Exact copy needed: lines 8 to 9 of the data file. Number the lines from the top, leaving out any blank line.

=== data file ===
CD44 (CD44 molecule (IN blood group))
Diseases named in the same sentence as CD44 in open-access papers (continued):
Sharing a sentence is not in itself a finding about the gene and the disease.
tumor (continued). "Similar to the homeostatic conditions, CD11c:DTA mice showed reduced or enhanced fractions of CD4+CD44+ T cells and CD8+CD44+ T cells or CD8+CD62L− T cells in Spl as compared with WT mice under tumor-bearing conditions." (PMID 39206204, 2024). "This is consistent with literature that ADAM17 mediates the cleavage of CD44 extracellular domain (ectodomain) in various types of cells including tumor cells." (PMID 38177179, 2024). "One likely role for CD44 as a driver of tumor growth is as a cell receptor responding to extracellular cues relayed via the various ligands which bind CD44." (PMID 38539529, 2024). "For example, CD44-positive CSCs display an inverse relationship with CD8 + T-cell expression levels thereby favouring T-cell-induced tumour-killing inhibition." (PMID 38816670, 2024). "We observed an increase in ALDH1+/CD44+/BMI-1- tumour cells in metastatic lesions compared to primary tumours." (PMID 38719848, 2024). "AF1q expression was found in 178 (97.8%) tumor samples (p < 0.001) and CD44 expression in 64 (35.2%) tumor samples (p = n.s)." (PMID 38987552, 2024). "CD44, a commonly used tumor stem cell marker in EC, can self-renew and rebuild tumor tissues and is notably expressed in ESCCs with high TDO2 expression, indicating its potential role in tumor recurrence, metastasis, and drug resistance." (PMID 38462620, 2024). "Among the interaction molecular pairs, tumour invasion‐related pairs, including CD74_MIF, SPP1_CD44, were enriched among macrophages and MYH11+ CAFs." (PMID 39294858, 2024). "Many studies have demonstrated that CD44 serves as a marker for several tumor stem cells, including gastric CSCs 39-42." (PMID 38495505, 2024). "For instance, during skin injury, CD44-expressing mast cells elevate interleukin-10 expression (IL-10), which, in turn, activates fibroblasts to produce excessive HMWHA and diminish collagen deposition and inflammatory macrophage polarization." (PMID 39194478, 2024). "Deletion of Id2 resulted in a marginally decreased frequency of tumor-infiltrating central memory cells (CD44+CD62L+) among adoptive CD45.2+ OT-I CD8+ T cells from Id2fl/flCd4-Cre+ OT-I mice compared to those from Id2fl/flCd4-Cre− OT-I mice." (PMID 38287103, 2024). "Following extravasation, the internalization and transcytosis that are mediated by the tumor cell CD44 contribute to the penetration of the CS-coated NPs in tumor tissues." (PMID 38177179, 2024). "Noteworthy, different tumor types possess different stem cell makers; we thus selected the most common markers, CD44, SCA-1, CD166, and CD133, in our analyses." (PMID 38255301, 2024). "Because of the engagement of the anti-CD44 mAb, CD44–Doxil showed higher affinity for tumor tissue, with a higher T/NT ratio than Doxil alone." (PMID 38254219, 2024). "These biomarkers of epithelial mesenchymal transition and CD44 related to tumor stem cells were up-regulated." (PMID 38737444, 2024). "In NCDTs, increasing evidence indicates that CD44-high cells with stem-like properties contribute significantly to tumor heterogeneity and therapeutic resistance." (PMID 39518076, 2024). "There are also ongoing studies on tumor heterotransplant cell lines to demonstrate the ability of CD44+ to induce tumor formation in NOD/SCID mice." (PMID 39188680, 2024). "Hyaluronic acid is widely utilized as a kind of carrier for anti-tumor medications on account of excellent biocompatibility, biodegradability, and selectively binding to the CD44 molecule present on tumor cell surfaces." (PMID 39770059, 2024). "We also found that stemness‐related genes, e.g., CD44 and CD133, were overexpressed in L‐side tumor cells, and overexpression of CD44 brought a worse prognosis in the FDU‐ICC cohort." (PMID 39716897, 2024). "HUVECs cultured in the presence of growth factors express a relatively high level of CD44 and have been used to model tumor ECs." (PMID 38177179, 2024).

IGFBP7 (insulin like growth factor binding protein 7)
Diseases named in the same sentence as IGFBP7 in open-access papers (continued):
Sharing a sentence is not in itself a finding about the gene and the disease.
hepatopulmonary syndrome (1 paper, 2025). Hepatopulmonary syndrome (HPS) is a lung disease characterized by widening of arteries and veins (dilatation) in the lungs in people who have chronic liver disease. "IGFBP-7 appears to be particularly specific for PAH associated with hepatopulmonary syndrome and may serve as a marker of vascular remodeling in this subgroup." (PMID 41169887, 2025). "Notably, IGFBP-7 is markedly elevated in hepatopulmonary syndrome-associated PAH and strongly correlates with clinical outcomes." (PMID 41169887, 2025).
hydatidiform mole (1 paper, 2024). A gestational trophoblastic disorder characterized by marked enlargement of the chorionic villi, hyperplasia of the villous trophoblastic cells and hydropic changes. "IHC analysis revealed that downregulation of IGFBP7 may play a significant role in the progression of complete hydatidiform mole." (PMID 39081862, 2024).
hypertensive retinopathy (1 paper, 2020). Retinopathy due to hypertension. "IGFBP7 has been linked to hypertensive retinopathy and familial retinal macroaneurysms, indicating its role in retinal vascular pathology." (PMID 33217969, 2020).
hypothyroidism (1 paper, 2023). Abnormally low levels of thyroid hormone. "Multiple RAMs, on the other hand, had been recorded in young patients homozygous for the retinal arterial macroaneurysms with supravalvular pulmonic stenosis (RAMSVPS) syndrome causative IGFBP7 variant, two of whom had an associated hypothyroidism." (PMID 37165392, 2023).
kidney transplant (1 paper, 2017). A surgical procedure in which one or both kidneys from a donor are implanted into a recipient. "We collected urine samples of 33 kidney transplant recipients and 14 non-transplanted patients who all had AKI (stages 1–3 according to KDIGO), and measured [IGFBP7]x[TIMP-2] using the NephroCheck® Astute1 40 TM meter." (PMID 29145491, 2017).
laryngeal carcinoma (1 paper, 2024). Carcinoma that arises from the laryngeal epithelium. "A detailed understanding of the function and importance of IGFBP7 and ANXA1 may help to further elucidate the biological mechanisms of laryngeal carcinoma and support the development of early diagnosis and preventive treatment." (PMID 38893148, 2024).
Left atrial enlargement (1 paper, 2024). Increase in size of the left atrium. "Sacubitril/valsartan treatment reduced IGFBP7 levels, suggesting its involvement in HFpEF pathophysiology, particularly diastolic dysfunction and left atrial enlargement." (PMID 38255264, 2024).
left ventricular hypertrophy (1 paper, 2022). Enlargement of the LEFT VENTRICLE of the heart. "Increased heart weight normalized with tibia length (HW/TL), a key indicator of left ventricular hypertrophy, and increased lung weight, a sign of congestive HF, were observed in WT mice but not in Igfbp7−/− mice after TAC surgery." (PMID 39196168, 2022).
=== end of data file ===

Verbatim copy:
hepatopulmonary syndrome (1 paper, 2025). Hepatopulmonary syndrome (HPS) is a lung disease characterized by widening of arteries and veins (dilatation) in the lungs in people who have chronic liver disease. "IGFBP-7 appears to be particularly specific for PAH associated with hepatopulmonary syndrome and may serve as a marker of vascular remodeling in this subgroup." (PMID 41169887, 2025). "Notably, IGFBP-7 is markedly elevated in hepatopulmonary syndrome-associated PAH and strongly correlates with clinical outcomes." (PMID 41169887, 2025).
hydatidiform mole (1 paper, 2024). A gestational trophoblastic disorder characterized by marked enlargement of the chorionic villi, hyperplasia of the villous trophoblastic cells and hydropic changes. "IHC analysis revealed that downregulation of IGFBP7 may play a significant role in the progression of complete hydatidiform mole." (PMID 39081862, 2024).